The lowest barrier to entry system in Metal 3D printing. No huge initial investment of furnances, installation, argon gas tanks, solvent. All you need is your existing FDM 3D printer and BASF 316L stainless filament to produce solid stainless parts. Fully utilize the inherent advantages of FDM printing to your metal prototype and production capabilities as free detail. Automatic skeletonization using infill, and one-off custom efficiency
Purchase a 316L filament package and print your parts just like any regular print on your existing 3D printer.
See below for additional details, equipment requirements and printing guides.
Packing your parts so they don’t rattle during shipping is very important. Bubble wrap each piece so they don’t rattle against each other.
Fill in the PROCESSING WORK SHEET.
Ship to DSH Directly, or your closest shop3d location for processing.
Debinding is the process of dissolving the polymer binder from the metal powder using vaporized acids in a controlled environment.
Sintering is firing of the part in a furnace so the metals bond together to form a solid stainless part.
This process is fully handled by the processing facility and will provide a full report on the success or failure of the part sintering process.
After debind and sintering, you’ll have your parts shipped to you right to your door Estimated time 2-5 Business days after D&S. A report will also be generated specifically for your parts to improve future prints.
In General you can expect printed and sintered 316L to behave in exactly the same way as 316L stainless made in any other way with the added advantage of being able to produce complex FFF geometry at low cost without tool changes. You can mill, sand, grind, tumble and otherwise process the metal in the way you would expect to be able to process stainless.
|1Specimen shape form E2×6×20 according to DIN 50125
2Undersized impact test specimen according to DIN EN ISO 148-1
|Tensile Strength||DIN EN ISO 6892-11||561 MPa||521 MPa|
|Yield Strength, Rp 0.2||DIN EN ISO 6892-11||251 MPa||234 MPa|
|Elongation at Break||DIN EN ISO 6892-11||53%||36%|
|Impact Strength Charpy (notched)||DIN EN ISO 148:2017-052(2mm V-notch)||111 J/cm2||-|
|Vickers Hardness||DIN EN ISO 6507-1||128 HV10||128 HV10|
While you can use just about any FDM 3D printer to print 316L there are still a few special considerations to ensure the prolonged life of your printer and equipment. 316L contains Stainless steel metal powder which is significantly more abrasive on common brass nozzles than your standard PLA or ABS. At the absolute minimum, your printer should be equipped with a hardened nozzle intended for printing abrasives. A Ruby Nozzle or Stainless hardened nozzles is recommended. Your feeder wheel should also be hardened for the same reasons.
Adhesion to the bed can also be a challenge depending on your printer make and model. Dimafix is the recommended adhesion aid from BASF. This is an approved adhesive that works well paired with a glass bed that can reach up to 90C. DO NOT use other adhesion aids as they may contaminate the print, foreign, unapproved material can cause damage to the part or worse, the debind and sintering equipment. We do not recommend using PVA as soluble support at this time as it may introduce contaminants into the print.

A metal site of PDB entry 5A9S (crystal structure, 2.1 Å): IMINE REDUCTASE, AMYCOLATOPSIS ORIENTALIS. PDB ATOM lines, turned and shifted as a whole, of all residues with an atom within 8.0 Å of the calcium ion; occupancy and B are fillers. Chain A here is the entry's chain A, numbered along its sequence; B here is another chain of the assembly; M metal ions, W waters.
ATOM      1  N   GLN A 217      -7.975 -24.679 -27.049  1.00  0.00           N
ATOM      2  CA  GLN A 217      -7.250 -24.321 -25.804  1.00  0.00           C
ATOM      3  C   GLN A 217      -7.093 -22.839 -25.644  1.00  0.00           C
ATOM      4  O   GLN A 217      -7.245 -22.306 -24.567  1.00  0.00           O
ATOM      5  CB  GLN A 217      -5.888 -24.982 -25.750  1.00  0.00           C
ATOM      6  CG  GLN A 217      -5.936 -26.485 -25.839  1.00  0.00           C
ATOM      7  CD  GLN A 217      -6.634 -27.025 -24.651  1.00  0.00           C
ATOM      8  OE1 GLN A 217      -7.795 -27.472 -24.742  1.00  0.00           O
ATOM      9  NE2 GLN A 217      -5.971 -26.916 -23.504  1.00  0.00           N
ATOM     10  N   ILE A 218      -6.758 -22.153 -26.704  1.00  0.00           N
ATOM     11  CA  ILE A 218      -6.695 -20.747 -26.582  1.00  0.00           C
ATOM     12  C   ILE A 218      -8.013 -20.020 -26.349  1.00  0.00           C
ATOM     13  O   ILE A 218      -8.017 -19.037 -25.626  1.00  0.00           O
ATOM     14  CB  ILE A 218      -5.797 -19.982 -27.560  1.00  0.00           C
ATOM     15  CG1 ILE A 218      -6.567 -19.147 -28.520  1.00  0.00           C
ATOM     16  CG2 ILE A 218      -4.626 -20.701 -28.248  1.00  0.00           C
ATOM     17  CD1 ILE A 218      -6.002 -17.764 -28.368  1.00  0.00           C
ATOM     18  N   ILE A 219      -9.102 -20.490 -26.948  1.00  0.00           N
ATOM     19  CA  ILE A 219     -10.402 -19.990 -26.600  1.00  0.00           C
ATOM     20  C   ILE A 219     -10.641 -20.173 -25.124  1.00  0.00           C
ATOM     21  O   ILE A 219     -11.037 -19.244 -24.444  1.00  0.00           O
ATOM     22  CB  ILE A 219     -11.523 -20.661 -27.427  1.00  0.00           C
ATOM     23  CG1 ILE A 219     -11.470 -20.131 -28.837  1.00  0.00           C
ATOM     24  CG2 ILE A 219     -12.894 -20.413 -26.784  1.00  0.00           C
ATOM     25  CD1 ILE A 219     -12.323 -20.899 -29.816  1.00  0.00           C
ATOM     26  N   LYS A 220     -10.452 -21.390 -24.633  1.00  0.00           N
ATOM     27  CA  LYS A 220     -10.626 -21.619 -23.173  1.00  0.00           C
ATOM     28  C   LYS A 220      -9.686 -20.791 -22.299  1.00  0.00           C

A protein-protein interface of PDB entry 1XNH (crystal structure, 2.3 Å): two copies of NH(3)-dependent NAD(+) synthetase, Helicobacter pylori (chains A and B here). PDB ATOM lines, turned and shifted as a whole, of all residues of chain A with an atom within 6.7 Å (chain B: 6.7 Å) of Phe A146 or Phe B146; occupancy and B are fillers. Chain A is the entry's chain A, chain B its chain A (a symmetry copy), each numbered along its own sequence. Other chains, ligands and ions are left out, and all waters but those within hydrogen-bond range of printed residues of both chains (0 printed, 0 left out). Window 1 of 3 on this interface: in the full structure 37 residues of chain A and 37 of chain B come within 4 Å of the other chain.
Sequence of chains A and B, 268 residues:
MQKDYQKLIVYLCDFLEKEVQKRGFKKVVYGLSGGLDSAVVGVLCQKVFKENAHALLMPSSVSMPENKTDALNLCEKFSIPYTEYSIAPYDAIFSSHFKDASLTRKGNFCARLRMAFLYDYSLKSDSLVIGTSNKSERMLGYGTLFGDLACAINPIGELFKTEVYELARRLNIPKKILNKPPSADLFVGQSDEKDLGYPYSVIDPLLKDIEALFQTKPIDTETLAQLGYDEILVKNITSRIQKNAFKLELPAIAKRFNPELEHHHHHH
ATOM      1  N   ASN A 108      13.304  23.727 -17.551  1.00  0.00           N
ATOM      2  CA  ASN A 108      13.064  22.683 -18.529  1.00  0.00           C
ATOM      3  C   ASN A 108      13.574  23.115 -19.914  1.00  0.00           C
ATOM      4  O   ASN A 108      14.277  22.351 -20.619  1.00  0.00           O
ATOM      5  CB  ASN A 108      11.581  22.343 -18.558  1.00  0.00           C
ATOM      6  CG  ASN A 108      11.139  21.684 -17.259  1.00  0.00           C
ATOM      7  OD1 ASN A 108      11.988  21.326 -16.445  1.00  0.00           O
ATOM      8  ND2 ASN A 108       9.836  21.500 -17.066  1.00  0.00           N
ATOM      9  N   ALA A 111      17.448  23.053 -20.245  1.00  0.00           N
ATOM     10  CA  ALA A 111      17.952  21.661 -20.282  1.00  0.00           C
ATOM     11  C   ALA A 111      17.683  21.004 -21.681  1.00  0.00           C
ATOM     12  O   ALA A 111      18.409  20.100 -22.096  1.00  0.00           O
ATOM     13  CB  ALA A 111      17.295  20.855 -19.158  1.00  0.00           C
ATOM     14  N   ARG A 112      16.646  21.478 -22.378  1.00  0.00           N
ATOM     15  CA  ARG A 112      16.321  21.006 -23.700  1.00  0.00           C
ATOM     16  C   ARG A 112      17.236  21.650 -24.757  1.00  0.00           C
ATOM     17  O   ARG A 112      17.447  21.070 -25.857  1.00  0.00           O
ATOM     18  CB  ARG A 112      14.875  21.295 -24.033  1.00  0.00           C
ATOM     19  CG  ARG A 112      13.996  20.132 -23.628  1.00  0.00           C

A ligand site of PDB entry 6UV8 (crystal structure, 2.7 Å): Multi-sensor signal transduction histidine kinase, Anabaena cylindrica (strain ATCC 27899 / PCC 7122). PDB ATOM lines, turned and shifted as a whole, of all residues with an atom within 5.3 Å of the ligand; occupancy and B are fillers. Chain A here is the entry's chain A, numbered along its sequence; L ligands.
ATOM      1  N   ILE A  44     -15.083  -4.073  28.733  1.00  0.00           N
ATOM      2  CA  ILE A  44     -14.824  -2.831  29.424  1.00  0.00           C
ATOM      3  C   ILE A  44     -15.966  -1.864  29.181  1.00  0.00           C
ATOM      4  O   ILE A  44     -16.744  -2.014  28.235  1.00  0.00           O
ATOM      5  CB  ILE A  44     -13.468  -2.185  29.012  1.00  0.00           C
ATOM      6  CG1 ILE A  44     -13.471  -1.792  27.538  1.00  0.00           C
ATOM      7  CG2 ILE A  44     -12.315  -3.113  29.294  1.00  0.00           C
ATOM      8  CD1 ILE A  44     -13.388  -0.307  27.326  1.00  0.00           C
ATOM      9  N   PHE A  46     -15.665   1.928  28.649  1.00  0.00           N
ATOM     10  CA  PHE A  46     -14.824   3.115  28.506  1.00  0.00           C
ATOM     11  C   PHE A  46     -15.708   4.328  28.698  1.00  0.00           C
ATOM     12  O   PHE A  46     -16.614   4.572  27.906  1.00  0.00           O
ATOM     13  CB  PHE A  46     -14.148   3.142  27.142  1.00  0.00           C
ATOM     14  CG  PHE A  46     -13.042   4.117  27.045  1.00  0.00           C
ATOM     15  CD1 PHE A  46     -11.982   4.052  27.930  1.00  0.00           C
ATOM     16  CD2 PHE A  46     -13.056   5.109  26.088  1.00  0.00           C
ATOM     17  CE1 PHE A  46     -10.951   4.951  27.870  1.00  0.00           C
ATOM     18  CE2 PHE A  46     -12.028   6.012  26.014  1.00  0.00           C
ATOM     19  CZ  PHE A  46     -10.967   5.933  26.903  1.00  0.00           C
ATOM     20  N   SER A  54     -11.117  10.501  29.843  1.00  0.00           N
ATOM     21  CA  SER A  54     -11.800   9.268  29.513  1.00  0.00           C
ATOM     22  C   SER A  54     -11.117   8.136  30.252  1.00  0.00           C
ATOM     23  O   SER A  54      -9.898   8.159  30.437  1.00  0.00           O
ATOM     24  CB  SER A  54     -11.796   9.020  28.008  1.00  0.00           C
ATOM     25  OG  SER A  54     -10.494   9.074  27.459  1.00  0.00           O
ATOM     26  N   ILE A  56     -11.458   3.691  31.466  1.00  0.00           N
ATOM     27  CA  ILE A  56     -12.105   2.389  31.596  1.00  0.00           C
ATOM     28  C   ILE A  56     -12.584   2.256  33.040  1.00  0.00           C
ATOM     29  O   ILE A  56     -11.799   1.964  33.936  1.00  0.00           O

Recommended (but not Required)
Need hardware recommendations? GET IN TOUCH WITH US!
Not all geometries that can be printed on an FDM printer can be successfully sintered. There are some additional limitations to pay attention to. BASF has provided a comprehensive guide as to the design specifications you should adhere to for best results.
Observe good standard FFF printing practics. Slower printing produces better parts. Any Flaws in your print will be accentuated in the final sintered part. So if you’re not happy with how it printed. Don’t send it out to sinter thinking it will fix the problem.
If using an Ultimaker, You can download the BASF 316L profile from the Cura marketplace to avoid the guesswork!
Your part will shrink about 20% during sintering, so keep this in mind before you send your part to your printer.
As a general rule of thumb, you should scale your part on the XY by 20% and the Z by 26%. There are a few exceptions that you can study further in the deep dive.
Reach out to us if you have a complex part you’re unsure about!
Each voucher is valid for 1kg of 316L processing. If your shipment is greater than 1kg of green parts, you will need to purchase an additional ticket.
Return shipping is included in the cost of the voucher ticket.
Because of cross border shipping, we recommend you send your parts as early as possible to ensure that they arrive before the cuttoff.
A Sintering run is done every 2nd and 4th tuesday of the month. Parts should arive on the friday before at the latest to be included in the batch.
We recommend the Ultimaker S3, or Ultimaker S5 Series with a CC Red 0.6 print core. We’ve tested 316L with the S5 in depth and is by far the most prepared printer for the task with the shortest learning curve.